Volume 15 Supplement 1
Self-organized cell assembly formation
© Nachstedt et al; licensee BioMed Central Ltd. 2014
Published: 21 July 2014
Cell assemblies are groups of highly interconnected neurons . They emerge due to correlated neuronal activity, for instance induced by external inputs. Correlated activity, in turn, leads to modifications of the synaptic efficacies via synaptic plasticity. Thus, the cell assemblies represent features of the external inputs and are likely to play an important role in the formation of associative memory in the neocortex . Various models have been published demonstrating different ways of formation and functional usage of cell assemblies . However, in most of these models the subset of neurons forming a cell assembly is chosen purely randomly or artificially predefined. A potential solution to overcome this shortcoming lies in the principles of self-organizing maps (SOMs) . In SOMs, the incoming synaptic efficacies are adapted to allocate different input patterns to different groups of neurons. Here, we combine the principles of SOMs as well as those of cell assembly formation to demonstrate the self-organized emergence of highly input specific assemblies.
The neural network used in this study consists of several independent input neurons that project via plastic synapses to a plastic recurrent neural network. Every network neuron receives excitatory synapses from all input neurons. Initially, the efficacies of these synapses are random. Furthermore, each network neuron receives excitatory inputs from other network neurons within a given radius. Inhibition is introduced by a global inhibitory neuron that is mutually interconnected with each network neuron via non-plastic synapses. All neurons are modeled by rate-based leaky integrator units. The projective synapses from the input neurons to the layer neurons, as well as the excitatory synapses in between the layer neurons, are governed by a generic combination of Hebbian plasticity and synaptic scaling .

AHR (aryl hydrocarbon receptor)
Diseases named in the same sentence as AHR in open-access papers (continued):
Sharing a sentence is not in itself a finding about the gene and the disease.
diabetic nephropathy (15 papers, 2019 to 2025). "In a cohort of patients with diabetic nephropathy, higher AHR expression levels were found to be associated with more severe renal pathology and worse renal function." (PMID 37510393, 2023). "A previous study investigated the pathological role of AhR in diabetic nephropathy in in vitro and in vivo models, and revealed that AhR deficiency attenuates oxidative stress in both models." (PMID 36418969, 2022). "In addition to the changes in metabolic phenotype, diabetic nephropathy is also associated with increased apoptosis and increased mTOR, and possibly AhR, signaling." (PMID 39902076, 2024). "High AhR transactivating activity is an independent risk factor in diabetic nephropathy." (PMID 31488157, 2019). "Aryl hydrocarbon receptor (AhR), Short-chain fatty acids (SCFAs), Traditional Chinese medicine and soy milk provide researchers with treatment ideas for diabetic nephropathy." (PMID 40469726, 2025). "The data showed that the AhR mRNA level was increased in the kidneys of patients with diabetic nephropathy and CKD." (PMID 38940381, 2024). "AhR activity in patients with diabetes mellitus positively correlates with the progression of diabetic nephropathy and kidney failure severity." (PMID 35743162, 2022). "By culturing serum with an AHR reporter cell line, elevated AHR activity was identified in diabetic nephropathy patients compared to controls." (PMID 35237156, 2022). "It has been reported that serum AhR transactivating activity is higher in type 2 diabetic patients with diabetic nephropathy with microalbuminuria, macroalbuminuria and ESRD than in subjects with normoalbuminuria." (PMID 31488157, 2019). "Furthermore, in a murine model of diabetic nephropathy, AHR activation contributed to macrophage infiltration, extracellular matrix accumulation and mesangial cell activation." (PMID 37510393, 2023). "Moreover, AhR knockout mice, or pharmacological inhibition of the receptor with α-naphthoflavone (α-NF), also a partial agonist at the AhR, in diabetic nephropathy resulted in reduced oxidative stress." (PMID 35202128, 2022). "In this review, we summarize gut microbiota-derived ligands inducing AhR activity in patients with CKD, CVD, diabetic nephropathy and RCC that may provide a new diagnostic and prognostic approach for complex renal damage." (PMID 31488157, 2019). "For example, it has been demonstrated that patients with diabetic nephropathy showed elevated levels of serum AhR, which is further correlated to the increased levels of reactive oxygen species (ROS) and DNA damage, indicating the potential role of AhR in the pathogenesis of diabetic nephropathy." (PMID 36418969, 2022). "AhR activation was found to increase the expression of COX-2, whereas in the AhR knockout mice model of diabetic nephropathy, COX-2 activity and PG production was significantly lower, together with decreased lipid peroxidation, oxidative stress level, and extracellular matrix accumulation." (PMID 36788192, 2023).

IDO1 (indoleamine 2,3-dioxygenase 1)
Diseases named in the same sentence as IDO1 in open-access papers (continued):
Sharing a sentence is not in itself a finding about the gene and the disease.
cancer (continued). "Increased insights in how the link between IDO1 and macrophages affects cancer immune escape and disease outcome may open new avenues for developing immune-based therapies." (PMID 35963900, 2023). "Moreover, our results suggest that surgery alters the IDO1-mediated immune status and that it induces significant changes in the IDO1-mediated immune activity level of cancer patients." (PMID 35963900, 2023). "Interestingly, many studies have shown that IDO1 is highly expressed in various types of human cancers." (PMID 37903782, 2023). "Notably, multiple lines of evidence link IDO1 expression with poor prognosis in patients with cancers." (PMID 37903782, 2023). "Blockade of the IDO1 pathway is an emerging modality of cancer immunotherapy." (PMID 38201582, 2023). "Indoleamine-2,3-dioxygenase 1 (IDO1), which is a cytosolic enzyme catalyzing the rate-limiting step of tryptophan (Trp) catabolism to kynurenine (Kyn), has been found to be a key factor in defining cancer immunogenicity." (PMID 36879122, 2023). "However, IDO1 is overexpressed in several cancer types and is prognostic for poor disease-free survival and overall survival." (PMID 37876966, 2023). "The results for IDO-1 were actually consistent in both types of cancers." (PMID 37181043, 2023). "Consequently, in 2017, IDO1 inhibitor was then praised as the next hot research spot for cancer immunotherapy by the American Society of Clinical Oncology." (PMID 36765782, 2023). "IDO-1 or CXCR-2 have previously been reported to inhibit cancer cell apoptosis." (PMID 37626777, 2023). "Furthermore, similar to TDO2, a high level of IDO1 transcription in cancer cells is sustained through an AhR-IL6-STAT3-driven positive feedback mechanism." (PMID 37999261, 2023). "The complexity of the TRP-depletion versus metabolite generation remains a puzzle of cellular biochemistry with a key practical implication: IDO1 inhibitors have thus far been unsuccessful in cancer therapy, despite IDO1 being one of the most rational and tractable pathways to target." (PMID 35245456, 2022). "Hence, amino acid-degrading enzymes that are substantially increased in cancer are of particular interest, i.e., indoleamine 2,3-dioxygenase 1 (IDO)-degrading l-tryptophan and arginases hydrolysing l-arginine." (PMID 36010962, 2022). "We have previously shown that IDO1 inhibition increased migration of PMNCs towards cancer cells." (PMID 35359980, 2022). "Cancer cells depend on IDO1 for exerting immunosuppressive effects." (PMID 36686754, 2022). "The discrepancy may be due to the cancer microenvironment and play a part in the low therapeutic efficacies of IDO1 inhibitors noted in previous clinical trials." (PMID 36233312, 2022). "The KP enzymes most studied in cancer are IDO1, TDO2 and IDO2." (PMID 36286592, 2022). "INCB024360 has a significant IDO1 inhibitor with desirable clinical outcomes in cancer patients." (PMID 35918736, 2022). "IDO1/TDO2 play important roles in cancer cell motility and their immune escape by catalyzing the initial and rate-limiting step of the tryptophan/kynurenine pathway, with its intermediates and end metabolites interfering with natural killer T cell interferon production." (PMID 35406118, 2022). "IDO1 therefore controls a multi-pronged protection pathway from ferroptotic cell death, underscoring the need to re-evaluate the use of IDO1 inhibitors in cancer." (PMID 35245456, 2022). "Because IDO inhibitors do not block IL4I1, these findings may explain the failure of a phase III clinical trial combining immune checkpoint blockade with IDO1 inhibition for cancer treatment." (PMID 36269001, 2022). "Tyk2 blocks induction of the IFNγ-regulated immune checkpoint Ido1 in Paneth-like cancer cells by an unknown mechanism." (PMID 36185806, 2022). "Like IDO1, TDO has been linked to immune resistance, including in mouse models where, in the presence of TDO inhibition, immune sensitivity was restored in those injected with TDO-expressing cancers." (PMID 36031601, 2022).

Alternately, different subsets of input neurons are activated for a fixed duration. Comparable to self-organizing maps, the interplay of correlation based strengthening of the projective synapses and synaptic scaling leads to a selective tuning of the neurons to one of the input patterns. The lateral excitatory synapses result in a clustering of similarly tuned neurons. At the same time, the plasticity of the lateral network synapses enhances the efficacies between neurons belonging to the same cluster and depresses efficacies between neurons of different clusters. As a result, the structure of the input clusters is manifested in the efficacies of the lateral connections. Input-specific cell assemblies are formed in a self-organized manner.
We analyze the dynamics of this model, for instance in dependence of the training procedure. For disjunct and temporal sufficiently separated input sets, cell assemblies are learned fast and reliable. However, if in the initial phase two different sets of inputs are activated in quick succession, transient activity in the respective network clusters leads to an initial overlap of these. The system is not able to discriminate them. Only with ongoing experience, the respective clusters start to slowly shift from each other. Similar dynamics occur if the different sets of input neurons overlap. These results indicate an interesting interplay between inputs and the self-organized formation of cell assemblies.
- Hebb D: The Organization of Behavior. 1949, New York: WileyGoogle Scholar
- Lansner A: Associative memory models: from the cell-assembly theory to biophysically detailed cortex simulations. Trends Neurosci. 2009, 32 (2): 178-168.View ArticlePubMedGoogle Scholar
- Buzsáki G: Neural syntax: cell assemblies, synapsembles, and readers. Neuron. 2010, 68 (3): 362-385. 10.1016/j.neuron.2010.09.023.PubMed CentralView ArticlePubMedGoogle Scholar
- Kohonen T: Essentials of the self-organizing map. Neural Networks. 2013, 37: 52-65.View ArticlePubMedGoogle Scholar
- Tetzlaff C, Kolodziejski C, Timme M, Tsodyks M, Wörgötter F: Synaptic Scaling Enables Dynamically Distinct Short- and Long-Term Memory Formation. PLoS Comput Biol. 2013, 9 (10): e1003307-10.1371/journal.pcbi.1003307.PubMed CentralView ArticlePubMedGoogle Scholar
This article is published under license to BioMed Central Ltd. This is an Open Access article distributed under the terms of the Creative Commons Attribution License (http://creativecommons.org/licenses/by/4.0), which permits unrestricted use, distribution, and reproduction in any medium, provided the original work is properly cited. The Creative Commons Public Domain Dedication waiver (http://creativecommons.org/publicdomain/zero/1.0/) applies to the data made available in this article, unless otherwise stated.